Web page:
A new Massachusetts state report called the overall emergency response to the Boston Marathon bombings a “great success,” but said some police fired recklessly in the shootout with the suspects at Watertown, Ma., and that officers were deployed chaotically in the ensuing manhunt, the Boston Globe reports. More than 2,500 officers from New England and New York arrived in Watertown, many without orders to do so, the report said. The first officers who confronted the Marathon bombers acted appropriately, the report said, but a swarm of police who followed often failed to identify targets before firing. The cascade of gunshots created dangerous crossfire during two intense encounters.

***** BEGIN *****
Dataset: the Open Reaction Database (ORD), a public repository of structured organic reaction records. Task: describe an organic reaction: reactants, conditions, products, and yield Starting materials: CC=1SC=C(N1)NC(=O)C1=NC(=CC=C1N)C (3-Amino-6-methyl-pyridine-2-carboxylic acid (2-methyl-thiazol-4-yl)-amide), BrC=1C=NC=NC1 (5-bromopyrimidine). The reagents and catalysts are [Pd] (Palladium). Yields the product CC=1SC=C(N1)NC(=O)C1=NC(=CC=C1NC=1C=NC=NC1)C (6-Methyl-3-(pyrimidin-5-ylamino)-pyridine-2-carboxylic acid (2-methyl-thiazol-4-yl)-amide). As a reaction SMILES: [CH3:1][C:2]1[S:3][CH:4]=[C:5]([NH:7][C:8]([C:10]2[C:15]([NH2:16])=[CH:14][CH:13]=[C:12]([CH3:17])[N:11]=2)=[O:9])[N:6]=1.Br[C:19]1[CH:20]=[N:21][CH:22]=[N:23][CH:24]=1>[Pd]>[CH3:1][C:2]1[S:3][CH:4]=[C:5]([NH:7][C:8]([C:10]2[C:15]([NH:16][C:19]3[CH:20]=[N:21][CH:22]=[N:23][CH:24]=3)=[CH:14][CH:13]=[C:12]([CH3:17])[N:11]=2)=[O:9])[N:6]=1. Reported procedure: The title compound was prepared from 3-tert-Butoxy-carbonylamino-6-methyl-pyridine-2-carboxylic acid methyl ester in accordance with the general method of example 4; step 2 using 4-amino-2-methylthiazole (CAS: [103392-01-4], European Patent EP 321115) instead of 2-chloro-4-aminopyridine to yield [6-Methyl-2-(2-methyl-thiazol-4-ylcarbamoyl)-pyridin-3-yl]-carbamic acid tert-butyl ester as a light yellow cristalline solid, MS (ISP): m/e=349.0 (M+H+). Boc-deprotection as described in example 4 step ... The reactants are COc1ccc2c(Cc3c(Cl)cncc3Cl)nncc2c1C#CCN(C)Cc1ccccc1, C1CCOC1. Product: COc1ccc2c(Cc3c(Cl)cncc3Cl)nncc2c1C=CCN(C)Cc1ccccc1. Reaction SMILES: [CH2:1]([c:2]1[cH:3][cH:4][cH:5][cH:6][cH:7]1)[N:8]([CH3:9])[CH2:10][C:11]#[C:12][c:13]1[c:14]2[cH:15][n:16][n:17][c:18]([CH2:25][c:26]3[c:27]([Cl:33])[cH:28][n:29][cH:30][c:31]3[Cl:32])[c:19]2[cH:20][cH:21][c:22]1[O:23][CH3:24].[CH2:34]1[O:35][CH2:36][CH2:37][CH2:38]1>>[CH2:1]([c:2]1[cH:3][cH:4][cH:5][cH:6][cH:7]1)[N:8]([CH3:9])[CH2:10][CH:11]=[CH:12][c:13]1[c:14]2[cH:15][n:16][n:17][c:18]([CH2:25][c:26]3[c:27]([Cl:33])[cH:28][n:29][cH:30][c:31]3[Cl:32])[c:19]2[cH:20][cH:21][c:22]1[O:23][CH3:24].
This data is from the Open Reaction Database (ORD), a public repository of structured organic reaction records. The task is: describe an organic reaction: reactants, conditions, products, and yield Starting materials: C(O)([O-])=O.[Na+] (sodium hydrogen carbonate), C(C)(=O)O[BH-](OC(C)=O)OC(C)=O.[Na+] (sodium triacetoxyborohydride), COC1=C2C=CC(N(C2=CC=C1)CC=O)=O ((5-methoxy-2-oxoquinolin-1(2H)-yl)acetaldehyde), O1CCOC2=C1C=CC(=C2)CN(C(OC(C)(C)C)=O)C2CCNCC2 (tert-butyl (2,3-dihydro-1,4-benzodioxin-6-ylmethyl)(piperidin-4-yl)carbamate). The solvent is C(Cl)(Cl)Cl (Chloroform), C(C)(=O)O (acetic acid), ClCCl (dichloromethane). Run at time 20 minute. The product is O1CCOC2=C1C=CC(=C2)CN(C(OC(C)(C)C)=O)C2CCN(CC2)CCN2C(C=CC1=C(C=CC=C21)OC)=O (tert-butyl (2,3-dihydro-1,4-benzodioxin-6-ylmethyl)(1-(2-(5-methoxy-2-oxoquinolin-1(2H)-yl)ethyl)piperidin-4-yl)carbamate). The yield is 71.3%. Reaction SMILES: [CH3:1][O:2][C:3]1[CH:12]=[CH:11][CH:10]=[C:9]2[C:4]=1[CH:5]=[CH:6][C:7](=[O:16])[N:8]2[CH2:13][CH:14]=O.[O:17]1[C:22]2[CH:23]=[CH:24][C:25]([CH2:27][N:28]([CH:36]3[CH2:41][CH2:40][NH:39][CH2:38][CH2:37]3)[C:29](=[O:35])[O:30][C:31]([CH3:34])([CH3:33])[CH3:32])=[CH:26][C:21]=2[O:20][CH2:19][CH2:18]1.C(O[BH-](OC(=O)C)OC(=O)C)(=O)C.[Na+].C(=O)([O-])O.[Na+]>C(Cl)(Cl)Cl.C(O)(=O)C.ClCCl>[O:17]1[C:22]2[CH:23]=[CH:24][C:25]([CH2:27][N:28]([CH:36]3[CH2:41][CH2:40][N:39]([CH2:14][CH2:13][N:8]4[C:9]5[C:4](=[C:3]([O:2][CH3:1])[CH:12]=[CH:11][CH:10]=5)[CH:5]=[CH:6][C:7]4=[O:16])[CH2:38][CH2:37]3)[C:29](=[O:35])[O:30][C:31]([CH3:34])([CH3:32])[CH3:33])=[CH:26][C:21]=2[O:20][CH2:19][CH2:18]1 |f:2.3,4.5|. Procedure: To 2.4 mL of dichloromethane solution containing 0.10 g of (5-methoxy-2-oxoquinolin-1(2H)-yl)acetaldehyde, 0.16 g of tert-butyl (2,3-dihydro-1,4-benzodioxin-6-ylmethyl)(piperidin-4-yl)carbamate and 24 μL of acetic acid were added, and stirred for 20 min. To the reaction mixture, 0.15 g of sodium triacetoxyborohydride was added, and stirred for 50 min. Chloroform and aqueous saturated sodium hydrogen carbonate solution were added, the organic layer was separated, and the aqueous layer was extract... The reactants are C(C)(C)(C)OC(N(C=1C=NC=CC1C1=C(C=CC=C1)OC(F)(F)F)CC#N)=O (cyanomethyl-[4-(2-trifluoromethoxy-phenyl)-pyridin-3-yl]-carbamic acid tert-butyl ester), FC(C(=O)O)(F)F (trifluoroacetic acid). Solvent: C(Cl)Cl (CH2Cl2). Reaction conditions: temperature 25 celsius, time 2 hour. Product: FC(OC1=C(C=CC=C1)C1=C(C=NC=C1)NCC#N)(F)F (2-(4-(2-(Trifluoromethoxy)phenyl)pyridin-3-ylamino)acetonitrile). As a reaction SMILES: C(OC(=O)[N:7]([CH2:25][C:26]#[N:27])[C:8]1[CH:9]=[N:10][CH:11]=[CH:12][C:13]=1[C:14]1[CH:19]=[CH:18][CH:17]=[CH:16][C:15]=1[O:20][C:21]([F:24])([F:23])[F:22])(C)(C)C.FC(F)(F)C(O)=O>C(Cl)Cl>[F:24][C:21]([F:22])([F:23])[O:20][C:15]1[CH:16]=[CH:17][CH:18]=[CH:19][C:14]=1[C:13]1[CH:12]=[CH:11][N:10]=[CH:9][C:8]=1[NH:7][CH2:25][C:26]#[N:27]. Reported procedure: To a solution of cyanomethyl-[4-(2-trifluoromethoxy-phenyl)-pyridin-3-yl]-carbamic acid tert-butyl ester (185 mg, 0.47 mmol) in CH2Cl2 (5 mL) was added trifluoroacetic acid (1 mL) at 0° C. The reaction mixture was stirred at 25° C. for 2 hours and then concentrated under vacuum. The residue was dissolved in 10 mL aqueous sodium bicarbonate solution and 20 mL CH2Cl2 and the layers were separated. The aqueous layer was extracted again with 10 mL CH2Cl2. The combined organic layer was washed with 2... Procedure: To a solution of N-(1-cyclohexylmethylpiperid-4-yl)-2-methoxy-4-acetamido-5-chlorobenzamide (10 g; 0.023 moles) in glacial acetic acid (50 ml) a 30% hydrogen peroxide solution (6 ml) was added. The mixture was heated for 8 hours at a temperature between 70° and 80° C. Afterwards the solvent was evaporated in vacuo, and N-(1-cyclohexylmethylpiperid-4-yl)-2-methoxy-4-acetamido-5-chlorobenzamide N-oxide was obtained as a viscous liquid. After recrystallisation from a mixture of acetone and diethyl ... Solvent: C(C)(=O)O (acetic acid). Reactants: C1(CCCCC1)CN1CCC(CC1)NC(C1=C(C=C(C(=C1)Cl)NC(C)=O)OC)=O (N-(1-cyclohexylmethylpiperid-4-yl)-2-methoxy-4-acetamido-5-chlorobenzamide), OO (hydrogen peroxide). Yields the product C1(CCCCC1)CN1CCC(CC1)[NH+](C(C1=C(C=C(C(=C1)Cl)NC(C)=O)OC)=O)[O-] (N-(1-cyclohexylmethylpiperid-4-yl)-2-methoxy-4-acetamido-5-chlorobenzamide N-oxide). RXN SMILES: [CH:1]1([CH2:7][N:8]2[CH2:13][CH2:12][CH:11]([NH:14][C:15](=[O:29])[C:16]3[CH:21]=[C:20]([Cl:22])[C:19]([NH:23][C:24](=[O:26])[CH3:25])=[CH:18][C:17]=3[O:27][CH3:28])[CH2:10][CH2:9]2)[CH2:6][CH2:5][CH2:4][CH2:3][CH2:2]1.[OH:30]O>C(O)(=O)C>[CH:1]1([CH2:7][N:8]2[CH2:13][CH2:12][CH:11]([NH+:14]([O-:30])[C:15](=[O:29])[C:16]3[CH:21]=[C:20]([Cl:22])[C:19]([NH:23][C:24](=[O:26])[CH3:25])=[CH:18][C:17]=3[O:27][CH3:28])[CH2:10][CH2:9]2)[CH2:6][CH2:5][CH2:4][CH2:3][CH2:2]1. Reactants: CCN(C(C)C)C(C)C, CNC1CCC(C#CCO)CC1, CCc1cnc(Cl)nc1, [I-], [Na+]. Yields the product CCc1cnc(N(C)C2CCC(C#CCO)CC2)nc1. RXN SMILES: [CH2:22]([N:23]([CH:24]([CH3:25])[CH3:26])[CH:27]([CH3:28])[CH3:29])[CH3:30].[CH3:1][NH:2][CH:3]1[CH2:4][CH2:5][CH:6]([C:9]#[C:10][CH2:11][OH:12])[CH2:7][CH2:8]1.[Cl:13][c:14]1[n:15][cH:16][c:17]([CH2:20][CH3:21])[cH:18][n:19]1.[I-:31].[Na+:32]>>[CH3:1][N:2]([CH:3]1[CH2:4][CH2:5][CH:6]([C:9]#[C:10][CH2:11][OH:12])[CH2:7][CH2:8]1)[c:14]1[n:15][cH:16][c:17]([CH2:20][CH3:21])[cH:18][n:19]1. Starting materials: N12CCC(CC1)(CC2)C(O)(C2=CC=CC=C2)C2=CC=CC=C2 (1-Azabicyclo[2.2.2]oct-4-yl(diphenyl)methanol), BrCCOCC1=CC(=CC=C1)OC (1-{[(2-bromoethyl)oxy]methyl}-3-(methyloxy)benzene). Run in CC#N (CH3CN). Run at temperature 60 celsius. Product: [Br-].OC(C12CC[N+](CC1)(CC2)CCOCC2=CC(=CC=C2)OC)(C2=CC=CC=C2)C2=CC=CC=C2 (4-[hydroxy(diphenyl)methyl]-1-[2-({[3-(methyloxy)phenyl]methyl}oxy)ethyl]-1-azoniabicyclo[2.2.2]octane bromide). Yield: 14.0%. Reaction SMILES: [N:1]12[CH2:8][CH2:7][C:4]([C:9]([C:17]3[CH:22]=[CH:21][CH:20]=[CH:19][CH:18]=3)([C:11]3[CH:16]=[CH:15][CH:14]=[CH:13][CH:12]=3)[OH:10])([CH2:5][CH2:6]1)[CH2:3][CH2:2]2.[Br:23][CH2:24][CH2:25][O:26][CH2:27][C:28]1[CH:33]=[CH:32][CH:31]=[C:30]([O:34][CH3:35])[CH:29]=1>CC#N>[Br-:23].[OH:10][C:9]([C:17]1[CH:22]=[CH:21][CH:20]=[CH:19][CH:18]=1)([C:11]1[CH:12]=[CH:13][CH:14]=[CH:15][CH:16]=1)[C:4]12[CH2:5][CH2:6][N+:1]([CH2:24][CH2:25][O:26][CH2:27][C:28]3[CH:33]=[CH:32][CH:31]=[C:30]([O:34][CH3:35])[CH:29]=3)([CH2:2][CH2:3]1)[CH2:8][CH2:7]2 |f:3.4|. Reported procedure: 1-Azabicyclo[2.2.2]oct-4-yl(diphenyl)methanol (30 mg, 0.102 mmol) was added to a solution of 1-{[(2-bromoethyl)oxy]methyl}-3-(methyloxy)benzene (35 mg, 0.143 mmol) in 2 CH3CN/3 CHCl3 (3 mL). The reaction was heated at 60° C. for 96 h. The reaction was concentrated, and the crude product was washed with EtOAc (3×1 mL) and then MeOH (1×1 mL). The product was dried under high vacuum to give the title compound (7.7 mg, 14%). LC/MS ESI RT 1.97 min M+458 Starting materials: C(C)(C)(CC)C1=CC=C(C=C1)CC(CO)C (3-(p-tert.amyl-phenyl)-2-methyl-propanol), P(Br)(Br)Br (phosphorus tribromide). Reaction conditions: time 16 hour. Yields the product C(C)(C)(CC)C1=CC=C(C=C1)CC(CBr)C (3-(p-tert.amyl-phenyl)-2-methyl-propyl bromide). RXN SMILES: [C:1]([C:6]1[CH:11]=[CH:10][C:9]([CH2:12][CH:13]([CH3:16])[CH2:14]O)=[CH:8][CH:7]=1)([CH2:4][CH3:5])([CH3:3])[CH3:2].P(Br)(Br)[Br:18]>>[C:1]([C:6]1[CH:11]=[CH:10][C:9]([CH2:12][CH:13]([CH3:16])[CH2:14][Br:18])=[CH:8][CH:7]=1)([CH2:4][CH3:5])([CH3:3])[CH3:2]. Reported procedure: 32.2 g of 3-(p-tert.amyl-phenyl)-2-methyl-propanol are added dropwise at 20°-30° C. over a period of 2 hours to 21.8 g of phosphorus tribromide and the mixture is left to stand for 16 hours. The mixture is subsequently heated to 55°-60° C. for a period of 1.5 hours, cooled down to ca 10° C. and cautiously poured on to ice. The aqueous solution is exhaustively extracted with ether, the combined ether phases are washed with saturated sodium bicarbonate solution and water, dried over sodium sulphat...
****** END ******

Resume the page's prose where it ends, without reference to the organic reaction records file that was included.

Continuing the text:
More than 200 shots were fired during the shootout shortly after midnight on April 19, 2013. Tamerlan Tsarnaev, one of the bombers, was killed when his brother, Dzhokhar, struck him in a stolen SUV while fleeing from the gunfire. Dzhokhar later escaped on foot into a backyard. “Weapons discipline was lacking by the multitude of law enforcement officers in the field during both the firefight with the two suspects … and the standoff with the second suspect who was hiding in a winterized boat in a residential back yard,” the report said. “There was no command or management structure formally assigned to manage incoming mutual-aid personnel,” the report said. “Officers were not assigned roles within the operation or provided briefings on the situation or command structure. This caused logistical issues, command and control issues, and officer safety issues.”